For Audiveris, a chord is a container:

  • A rest-chord contains exactly one rest.
  • A head-chord contains one or several head(s), and often a stem.

Hence, we should understand by now that clicking on a note (head or rest) selects that note rather than its containing chord (this is the rule known as “member over ensemble”).

However, by selecting one or several notes, we can indirectly select and act on these chords.

This is made possible via the usual popup menu which can provides a specific Chords... sub-menu, whose content tightly depends on the chords configuration.

Table of contents

  1. Chords menu
  2. Chord
    1. Split
    2. Merge
  3. Voice
    1. Next in Voice
    2. Same Voice
    3. Separate Voices
    4. Preferred Voice
  4. Time
    1. Same Time Slot
    2. Separate Time Slots

Chords menu

Below, we have selected two notes as indicated by the arrows: one note head and one rest, before opening the popup/Chords menu:

Notice that the global bounding box (gray rectangle) encompasses the bounds of both chords.

Also, the menu begins with information lines about the selected chords. And if we hover over these lines, the bounding box is dynamically updated to show just the selected item. This is meant to allow a visual check of the selected chords:

all chords first chord second chord

To ease manual dealing with chords, we can make each chord ID visible as in the picture below (via the pull-down menu View | Show chord IDs):

The example Chords menu above shows only a partial list of possible chords actions, because the list depends on the current status and configuration of the selected chords.

Next, we list all the possible items of the Chords... menu.


The gathering of note heads into chords may need some user correction.


One chord? Two chords?

The OMR engine may have considered this as just one chord with a long stem, whereas we find these are in fact two separate chords, one above the other. In that case, select this chord and use the Split command.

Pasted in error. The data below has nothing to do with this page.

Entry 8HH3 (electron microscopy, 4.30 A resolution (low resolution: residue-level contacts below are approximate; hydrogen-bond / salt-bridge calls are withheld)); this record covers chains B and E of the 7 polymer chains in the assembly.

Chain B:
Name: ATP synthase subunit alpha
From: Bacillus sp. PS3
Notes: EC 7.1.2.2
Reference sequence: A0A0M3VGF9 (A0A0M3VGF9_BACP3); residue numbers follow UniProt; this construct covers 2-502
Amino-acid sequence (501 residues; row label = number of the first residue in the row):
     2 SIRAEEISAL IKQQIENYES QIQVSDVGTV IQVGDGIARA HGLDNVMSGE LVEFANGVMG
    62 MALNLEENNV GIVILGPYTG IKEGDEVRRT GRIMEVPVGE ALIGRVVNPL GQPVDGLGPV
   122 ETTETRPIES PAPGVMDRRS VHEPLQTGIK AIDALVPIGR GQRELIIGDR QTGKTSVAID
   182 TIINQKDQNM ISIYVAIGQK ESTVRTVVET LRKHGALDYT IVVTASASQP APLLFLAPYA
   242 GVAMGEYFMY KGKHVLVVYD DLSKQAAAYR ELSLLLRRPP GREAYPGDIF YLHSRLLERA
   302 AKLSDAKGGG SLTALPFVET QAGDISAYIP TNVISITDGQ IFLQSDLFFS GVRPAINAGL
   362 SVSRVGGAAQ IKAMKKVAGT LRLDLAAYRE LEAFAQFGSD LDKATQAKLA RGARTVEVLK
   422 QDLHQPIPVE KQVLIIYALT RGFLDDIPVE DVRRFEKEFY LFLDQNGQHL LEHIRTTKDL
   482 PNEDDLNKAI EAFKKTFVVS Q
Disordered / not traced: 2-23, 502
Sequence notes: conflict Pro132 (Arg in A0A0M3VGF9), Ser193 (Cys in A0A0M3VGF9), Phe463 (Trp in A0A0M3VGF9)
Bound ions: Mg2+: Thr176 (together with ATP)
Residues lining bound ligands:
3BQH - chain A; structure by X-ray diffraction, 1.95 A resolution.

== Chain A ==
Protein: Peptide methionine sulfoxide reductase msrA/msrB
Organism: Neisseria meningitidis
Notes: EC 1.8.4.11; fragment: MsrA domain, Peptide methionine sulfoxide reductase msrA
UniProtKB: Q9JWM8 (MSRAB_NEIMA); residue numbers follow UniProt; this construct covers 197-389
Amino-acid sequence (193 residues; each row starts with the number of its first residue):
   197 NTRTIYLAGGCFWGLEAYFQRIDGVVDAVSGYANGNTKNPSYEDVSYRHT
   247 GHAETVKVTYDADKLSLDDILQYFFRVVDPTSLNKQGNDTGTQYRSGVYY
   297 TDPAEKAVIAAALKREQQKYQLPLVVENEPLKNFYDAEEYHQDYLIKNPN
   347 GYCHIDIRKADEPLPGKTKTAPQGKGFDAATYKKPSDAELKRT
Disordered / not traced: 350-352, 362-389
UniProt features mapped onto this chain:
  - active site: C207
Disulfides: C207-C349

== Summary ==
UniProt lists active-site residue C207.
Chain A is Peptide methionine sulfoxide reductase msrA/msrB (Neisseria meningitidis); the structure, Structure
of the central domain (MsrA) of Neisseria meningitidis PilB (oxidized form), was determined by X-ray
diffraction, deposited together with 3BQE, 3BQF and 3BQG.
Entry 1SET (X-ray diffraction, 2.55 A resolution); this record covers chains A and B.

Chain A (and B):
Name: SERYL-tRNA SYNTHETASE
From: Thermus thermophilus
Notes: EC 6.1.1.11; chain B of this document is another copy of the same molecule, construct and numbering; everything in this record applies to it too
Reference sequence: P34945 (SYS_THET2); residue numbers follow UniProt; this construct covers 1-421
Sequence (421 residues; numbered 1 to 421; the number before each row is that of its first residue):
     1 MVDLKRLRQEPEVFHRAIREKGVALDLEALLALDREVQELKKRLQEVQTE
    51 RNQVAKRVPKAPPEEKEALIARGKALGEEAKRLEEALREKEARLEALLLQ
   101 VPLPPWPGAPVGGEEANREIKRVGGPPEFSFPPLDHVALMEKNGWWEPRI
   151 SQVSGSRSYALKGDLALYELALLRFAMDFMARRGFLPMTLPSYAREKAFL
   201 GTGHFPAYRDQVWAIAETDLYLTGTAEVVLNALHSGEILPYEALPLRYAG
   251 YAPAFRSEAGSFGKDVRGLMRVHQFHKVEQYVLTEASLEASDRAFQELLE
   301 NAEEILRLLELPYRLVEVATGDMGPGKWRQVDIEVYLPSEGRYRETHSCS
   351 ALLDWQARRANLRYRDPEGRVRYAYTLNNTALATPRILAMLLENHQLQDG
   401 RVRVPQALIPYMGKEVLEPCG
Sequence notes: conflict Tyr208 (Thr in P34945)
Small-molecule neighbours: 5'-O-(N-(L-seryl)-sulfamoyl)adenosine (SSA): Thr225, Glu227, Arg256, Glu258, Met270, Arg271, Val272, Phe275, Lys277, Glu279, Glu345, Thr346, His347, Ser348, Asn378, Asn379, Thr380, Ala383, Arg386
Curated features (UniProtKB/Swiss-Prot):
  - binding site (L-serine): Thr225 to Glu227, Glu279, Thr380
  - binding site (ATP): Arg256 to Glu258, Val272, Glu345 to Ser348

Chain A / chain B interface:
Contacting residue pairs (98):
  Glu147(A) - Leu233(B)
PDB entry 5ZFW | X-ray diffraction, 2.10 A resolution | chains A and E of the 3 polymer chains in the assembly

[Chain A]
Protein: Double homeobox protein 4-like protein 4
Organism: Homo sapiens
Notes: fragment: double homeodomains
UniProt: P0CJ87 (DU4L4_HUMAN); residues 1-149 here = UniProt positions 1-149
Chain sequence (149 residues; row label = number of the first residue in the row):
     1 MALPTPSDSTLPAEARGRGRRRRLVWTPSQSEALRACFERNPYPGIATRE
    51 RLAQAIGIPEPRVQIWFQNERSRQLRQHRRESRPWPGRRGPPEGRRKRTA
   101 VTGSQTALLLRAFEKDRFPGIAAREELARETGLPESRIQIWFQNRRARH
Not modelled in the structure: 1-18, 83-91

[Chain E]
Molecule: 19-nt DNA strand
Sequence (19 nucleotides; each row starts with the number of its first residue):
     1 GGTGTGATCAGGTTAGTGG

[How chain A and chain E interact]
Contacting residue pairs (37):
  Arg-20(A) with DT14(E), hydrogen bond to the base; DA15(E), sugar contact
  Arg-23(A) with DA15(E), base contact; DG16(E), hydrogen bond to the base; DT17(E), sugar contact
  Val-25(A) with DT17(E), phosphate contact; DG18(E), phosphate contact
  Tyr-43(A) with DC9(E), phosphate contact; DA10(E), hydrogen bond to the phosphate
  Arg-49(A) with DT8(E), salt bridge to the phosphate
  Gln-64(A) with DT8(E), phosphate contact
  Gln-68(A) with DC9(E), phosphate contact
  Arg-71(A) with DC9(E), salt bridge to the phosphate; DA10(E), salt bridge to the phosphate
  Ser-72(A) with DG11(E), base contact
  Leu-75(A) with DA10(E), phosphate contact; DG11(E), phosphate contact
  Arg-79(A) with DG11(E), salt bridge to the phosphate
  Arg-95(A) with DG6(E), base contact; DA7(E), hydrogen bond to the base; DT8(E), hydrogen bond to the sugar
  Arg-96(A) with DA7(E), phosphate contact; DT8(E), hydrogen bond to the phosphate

Or, just the opposite, we may want to merge these two chords into a single one. In that case, we select both chords and use the Merge command.

In the specific case of whole notes, the Merge command is often needed. Because there is no stem involved, the engine has no clear heuristic 1 to gather whole heads into one chord.


A voice is defined as a sequence of chords (head chords and rest chords) in the same music part. 2

The Audiveris algorithm for voice building is already very tricky. It tries to reconcile different heuristics, but in some cases the result may not be the one the user would expect.

The purpose of these voice actions is to guide the engine in voice building.

Next in Voice

The Next in Voice command operates on a horizontal sequence of 2 chords, say chord A and chord B, by establishing a relation from A to B, stating two things:

  1. That voice of chord B should be dynamically copied from chord A.
    If later, for some reason, voice of chord A gets modified, the same modification will propagate to chord B.
  2. And that chord B should start at (chord A start time + chord A duration).
    In other words, chord B time slot should immediately follow chord A time slot.

So we have a double dynamic propagation rule: on voice and on time. This is the reason why Next in Voice should be preferred whenever possible over Same Voice command.

Here is the result: